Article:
We talk a lot about the various preventative measures you can take to ensure a healthy smile, but one superstar rarely gets the spotlight it deserves: your hardworking toothbrush. Do you know how often it should be replaced, how it should be stored, and the difference between sanitizing and sterilizing your brush? If not, now's a great time to learn! Taking care of the tools that you use to take care of your teeth is a must - otherwise you could be wasting effort or even harming your teeth. Here's how to keep that brush in A+ condition for each and every sinkside session:
Let Them "Breathe"
Toothbrushes should always be stored brush-side-up in an open container, as opposed to a closed area like a travel case or a medicine cabinet. This removes the protected, moist environment that bacteria love to thrive on and allows air to circulate when your brush is not in use. If you want to take extra precautions against bacteria, store your toothbrush receptacle as far as possible away from your toilet, and tell your family or roommates to lower the lid when flushing. This will keep certain bacteria and particles from becoming airborne and potentially landing on your brush - ick!
Sharing isn't Caring
Some partners and friends share almost everything - a taste in movies, favorite foods, even a bedroom. There is one thing that should never be shared, no matter how close you are: a toothbrush. The bacteria that cause cavities, among other dental problems, can actually be transferred from person to person when using the same toothbrush. (If you need one of your own, feel free to ask us next time you're in for a checkup!)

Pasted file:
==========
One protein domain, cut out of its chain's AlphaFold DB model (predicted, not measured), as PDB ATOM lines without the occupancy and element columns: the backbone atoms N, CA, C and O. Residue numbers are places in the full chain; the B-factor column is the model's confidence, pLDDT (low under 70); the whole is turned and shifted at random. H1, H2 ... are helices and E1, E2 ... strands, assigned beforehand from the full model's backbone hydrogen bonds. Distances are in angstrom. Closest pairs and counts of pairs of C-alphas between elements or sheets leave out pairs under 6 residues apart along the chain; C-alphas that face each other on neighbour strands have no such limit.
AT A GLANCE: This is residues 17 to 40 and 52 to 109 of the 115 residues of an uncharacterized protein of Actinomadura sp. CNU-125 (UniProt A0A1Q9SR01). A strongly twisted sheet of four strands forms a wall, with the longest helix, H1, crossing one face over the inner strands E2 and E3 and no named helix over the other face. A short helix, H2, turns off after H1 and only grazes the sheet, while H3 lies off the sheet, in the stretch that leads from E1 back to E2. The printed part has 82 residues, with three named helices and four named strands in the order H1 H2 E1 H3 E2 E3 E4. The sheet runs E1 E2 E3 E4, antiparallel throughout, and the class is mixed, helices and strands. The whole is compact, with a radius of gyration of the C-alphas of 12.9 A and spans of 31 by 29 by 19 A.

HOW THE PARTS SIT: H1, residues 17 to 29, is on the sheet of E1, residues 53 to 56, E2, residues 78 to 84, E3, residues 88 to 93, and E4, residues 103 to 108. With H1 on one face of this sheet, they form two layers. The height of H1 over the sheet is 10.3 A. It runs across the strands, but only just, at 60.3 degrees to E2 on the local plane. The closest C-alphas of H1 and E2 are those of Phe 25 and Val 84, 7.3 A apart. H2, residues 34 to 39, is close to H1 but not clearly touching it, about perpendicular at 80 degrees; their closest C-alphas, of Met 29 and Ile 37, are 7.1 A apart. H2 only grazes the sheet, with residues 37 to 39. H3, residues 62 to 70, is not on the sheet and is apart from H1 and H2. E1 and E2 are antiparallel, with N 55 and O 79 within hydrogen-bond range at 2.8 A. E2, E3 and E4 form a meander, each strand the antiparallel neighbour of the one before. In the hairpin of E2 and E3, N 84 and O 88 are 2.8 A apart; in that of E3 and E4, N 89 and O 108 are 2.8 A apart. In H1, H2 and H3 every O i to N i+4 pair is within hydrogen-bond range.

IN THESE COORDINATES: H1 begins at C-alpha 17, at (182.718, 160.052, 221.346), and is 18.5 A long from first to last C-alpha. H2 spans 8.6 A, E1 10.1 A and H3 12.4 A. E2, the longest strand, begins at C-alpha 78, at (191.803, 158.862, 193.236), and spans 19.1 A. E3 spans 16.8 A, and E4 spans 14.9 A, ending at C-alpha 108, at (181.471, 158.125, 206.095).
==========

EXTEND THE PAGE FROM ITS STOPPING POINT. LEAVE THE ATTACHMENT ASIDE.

Additionally, if you keep all of your brushes in the same place, you may want to rethink that "communal" toothbrush container. In addition to those annoying dental bacteria, it also makes it a lot easier for colds and viruses to run rampant in the family home. If you absolutely need to keep a communal cup, make sure to separate a sick or immuno-compromised family member's brush until he or she is on the mend; they'll likely thank you later!
A Little Maintenance
Once you're done with brushing your teeth - at least twice a day, we hope - make sure to run your brush under running tap water for a few seconds. This will keep the bristles clean and fresh, as well as wash out food particles and other unsavory bits you've just cleaned off your sparkling smile. Per the American Dental Association, you should replace your toothbrush every 3 to 4 months, or more often if the bristles appear damaged or frayed. A great way to stay on top of this is to stash a few extra brushes in with your toiletries; when your replacement toothbrush is so easy to find, you're less likely to put it off longer than you should.
Your toothbrush is your first line of defense in the fight for healthy teeth: make sure it's "armed and ready" by keeping it in great condition between brushings. If you want a clean, healthy smile, you'd be hard-pressed find a more iconic duo than a well-cleaned toothbrush and regular dental visits, so make sure you're keeping up with both!